Black Patients Less Likely to Receive Home Health Care

In HealthDay News
by Healthday

Findings seen despite similar hospital discharge readiness scores as White patients

By Lori Solomon HealthDay Reporter

TUESDAY, Jan. 2, 2024 (HealthDay News) — Despite similar hospital discharge readiness scores, Black patients are less likely to be discharged with home health care (HHC) than White patients, according to a study published in the January issue of Medical Care.

Olga Yakusheva, Ph.D., from the University of Michigan School of Nursing in Ann Arbor, and colleagues examined how the association of nurse assessments of patients’ readiness for discharge with referral to HHC services at the time of hospital discharge differs by race and ethnic minority group. The analysis included data from 14,684 Medicare beneficiaries seen at 31 U.S. hospitals.

The researchers found that adjusted Readiness for Hospital Discharge Scale (RHDS) scores were similar for non-Hispanic White (8.21), non-Hispanic Black (8.20), Hispanic (7.92), and other race/ethnicity patients (8.09). Among patients with low RHDS scores (≤6), non-Hispanic Black patients were less likely than non-Hispanic White patients to be discharged with an HHC referral (26.8 versus 32.6 percent).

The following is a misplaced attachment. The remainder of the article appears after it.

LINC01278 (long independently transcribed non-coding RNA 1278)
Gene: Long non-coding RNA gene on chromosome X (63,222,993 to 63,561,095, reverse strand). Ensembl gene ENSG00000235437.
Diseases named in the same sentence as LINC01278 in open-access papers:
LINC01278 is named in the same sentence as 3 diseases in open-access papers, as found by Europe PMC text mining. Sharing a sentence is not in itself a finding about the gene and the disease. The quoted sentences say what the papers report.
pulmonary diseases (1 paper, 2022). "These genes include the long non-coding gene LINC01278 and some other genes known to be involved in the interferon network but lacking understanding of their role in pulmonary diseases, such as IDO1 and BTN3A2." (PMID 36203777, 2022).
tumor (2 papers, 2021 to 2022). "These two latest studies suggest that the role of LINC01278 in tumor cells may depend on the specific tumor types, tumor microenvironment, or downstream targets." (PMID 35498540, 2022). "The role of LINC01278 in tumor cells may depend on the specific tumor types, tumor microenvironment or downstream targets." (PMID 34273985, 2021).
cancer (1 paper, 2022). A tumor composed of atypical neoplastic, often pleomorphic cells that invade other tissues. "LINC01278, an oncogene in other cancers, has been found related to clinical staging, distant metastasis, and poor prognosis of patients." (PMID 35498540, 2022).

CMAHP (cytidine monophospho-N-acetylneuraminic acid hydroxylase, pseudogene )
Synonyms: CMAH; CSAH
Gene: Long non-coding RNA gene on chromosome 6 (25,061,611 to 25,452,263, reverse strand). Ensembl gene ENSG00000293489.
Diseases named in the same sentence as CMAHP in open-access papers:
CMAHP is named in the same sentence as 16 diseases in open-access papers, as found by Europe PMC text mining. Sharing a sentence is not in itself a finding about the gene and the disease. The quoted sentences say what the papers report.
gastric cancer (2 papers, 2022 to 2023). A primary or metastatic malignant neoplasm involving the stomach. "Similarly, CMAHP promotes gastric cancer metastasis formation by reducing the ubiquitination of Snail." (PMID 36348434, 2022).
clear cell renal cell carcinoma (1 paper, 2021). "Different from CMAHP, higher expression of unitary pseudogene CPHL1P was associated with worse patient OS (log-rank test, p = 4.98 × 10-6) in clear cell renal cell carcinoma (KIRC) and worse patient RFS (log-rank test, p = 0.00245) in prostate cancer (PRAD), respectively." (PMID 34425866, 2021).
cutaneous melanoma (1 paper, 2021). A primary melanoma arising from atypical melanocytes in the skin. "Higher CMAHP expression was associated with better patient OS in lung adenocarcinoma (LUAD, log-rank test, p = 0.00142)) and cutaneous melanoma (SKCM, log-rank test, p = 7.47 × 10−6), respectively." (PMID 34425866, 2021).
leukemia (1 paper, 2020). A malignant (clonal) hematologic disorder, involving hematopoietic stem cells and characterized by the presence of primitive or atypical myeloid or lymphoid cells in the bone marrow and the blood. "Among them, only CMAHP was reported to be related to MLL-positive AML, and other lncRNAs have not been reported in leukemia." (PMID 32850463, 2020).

“With Black patients, the difference in referral rates was observed against the combined backdrop of the elevated risk profile in addition to poor observed outcome of care,” Yakusheva said in a statement. “So, for Black patients, the observed data are consistent with a potential failure of the health care system to provide appropriate care.”

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